In what is universally seen as a thumping victory for patent applicants, a Virginia District Court, on April 1st, enjoined the USPTO from implementing the “Changes to Practice for Continued Examination Filings, Patent Applications Containing Patently Indistinct Claims, and Examination of Claims in Patent Applications”. The plaintiffs were GlaxoSmithKline and Triantafyllos Tafas.
These rules were due to come into effect last November and had certain controversial changes which limited the number of continuation or continuation-in-part applications in a patent family to two and restricted the applicant’s right to file a request for continued examination (RCE) to one per family. This was commonly referred to as the “2+1 rule”.
Further, there was the 5/25 rule which required the applicant to restrict the number of independent claims to 5 or the total number of claims to 25. If the number of claims exceeded the prescribed limit, the applicant was required to submit an Examination Search Document (ESD) to assist the examiner in evaluating the patentability of the invention. Pursuant to applications for a review of these rules by Triantafylos Tafas and Smithkline Beecham Corporation, the U.S. District Court for the Eastern District of Virginia issued a temporary restraining order and preliminary injunction on October 31, 2007, preventing the rules from coming into effect and calling for briefing on the issues.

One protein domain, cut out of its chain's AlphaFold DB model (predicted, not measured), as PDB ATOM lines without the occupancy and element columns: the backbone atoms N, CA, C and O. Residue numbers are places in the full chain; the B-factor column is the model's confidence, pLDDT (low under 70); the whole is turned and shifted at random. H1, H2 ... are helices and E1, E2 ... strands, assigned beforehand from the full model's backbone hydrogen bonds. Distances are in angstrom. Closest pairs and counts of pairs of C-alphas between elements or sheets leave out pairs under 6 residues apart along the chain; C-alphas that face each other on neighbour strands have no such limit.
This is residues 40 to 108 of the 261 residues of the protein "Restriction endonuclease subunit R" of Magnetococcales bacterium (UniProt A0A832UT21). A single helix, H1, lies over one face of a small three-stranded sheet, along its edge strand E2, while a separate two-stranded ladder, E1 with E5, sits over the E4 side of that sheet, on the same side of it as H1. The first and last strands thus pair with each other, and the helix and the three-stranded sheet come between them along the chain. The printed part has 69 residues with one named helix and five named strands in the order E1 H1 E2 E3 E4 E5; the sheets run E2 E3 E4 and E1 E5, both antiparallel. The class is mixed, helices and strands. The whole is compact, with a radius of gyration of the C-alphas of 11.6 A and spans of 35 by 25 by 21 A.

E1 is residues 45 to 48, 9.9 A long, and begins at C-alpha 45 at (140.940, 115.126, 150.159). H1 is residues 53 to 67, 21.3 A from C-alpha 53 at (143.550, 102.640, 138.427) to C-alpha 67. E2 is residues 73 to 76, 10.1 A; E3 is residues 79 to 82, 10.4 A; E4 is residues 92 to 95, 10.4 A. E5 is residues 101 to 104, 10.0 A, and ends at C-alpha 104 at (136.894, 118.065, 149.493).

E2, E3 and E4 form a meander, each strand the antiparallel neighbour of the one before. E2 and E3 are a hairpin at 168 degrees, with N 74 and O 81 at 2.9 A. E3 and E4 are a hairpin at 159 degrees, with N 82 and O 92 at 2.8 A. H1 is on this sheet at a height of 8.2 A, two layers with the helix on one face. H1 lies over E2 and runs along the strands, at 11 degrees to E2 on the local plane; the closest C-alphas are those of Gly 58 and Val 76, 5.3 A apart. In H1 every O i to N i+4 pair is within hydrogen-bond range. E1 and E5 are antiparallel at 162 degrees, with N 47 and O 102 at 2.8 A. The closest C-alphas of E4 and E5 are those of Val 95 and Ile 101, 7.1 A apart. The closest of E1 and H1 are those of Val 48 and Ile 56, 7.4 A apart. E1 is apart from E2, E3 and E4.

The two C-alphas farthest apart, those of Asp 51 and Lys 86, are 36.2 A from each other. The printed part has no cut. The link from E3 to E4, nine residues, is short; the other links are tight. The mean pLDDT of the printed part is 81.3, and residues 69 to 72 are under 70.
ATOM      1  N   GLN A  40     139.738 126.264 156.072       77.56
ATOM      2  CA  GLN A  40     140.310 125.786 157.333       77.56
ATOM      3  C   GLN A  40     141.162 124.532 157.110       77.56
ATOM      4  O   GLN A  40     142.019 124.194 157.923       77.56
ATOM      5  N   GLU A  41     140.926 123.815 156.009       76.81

Subsequently, all the parties filed motions for summary judgments. The Court was asked to decide the following:
1. Were the new rules proposed by the USPTO substantive in nature?
2. If yes, was the USPTO empowered under 35 USC 2(b)(2) to make rules which are substantive in nature?
On April 1st, 2008, the Court held that:
“Because the USPTO’s rulemaking authority under 35 USC 2(b)(2) does not extend to substantive rules, and because the Final Rules are substantive in nature, the Court finds that the Final Rules are void as “otherwise not in accordance with law” and “in excess of statutory jurisdiction [and] authority” 5 USC 706(2).”
The US law on judicial review as set out in 5 USC 706 (2), permits a court to hold the actions of an agency such as the USPTO unlawful and to set such actions aside if they are, inter alia, “arbitrary, capricious, an abuse of discretion, or otherwise not in accordance with law” or if they are “in excess of statutory jurisdiction, authority, …”.
The Court noted that prior case law had drawn a distinction between the powers of the USPTO to make procedural rules and substantive rules, holding that the USPTO had no authority to make rules of the latter type. The Court also noted that Congress had considered and declined to give the USPTO the power to make substantive rules. Consequently in the present case, if the rules promulgated by the USPTO were deemed to be substantive, they would be null and void. The USPTO may appeal this decision to the Court of Appeals to the Federal Circuit.